12 gazette regulations open up golden opportunities and mark the path to energy security: midstream and downstream petroleum operations, natural gas pipeline tariffs, gas pricing domestic demand and supply, petroleum metering; Determination of Petroleum (Transport and Export), Allocation and Transfer of License and Permit, Gas Distribution System, Gas Trading and Settlement Regulations, National Strategic Stocks, Midstream and Downstream Penalties and Enforcement Mechanisms, Midstream Gas Flare Regulations and Allstream Petroleum and Disream Supply Regulations.
Data obtained from NMDPRA shows historical and future consumption (2015 to 2030) of Automotive Gas Oil (AGO) also known as Diesel and LPG. While AGO consumption increased from 2015 and peaked in 2020, the trend showed a decline in consumption and this is projected to continue until 2030. Specifically, its consumption is predicted to decrease by more than 50 percent in 2030 compared to 2015.
On the other hand, data revealed widespread use of LPG in vehicles, households, power generation and industrial applications in Nigeria, with its consumption projected to increase by more than 500 percent over the same period. The demand for LPG is projected to surpass that of diesel by 2025.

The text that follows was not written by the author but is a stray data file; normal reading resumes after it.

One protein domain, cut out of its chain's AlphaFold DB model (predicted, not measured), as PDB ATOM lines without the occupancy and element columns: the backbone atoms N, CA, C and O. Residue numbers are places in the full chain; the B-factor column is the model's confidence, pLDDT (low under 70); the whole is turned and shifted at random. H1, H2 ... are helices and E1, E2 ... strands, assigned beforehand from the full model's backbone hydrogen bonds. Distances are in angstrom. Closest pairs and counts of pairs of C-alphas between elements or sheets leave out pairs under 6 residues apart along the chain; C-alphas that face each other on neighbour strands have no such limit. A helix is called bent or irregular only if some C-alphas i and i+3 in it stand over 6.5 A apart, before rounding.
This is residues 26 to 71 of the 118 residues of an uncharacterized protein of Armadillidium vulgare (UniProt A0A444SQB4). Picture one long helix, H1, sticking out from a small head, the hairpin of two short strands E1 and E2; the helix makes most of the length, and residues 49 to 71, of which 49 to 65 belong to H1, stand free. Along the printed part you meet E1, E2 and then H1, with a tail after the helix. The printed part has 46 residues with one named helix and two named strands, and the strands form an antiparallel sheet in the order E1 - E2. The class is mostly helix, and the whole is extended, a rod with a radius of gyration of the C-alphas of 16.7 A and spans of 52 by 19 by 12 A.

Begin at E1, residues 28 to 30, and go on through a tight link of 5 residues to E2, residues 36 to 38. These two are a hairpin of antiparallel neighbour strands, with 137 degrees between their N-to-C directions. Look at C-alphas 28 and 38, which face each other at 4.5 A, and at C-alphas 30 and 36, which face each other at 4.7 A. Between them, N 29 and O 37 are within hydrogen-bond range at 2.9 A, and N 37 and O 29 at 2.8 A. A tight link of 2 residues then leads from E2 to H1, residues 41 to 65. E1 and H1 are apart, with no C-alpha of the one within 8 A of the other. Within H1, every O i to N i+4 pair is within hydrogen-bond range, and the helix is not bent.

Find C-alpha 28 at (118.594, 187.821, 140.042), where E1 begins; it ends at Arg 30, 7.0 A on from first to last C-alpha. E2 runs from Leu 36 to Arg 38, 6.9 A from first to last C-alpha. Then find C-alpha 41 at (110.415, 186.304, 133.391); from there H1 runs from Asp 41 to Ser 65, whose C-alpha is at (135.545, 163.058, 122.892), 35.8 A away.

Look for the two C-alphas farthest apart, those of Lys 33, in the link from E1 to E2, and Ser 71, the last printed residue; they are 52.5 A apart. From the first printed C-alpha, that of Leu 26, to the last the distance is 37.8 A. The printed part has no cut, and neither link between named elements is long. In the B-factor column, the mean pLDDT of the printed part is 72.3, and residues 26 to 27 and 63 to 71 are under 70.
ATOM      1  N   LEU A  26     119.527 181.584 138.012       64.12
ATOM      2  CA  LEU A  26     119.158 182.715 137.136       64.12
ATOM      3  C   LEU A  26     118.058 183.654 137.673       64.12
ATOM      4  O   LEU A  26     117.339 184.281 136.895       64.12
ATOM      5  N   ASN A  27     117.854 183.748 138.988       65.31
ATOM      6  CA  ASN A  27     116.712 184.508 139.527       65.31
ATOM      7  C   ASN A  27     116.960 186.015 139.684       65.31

Similarly, the number of gas depots in the country has increased from 12 to 27 between 2017 and 2022, while CNG facilities have grown from 97 to 102 over the same period, while LNG facilities have increased from five to 42. And LPG filling plants have increased from 675 to 1,338, an increase of 98 per cent.
This initiative is already bearing fruit as many domestic companies are making significant investments in CNG facilities. Recently, Innoson Vehicle Manufacturing (IVM) announced mass production of CNG buses, while NIPCO – an indigenous downstream petroleum and gas operator – has taken the lead in converting petrol-powered vehicles to autogas. More gratifying is the fact that oil marketers have recently revealed that in addition to the existing 4,000 trucks running on gas in Dangote companies, about 800 tankers that previously carried petrol to petrol stations will start moving gas to retail outlets. The government has identified more than 10,000 stations offering autogas to the public.
In conclusion, embracing gas as an energy source is critical to our sustainable development. Industry experts say that by tapping into its abundant gas reserves, the country can address environmental concerns, diversify its energy mix, improve power generation, spur industrial growth, meet domestic energy needs and unlock significant economic opportunities. Ultimately, it is a win for the government, the governed and our environment.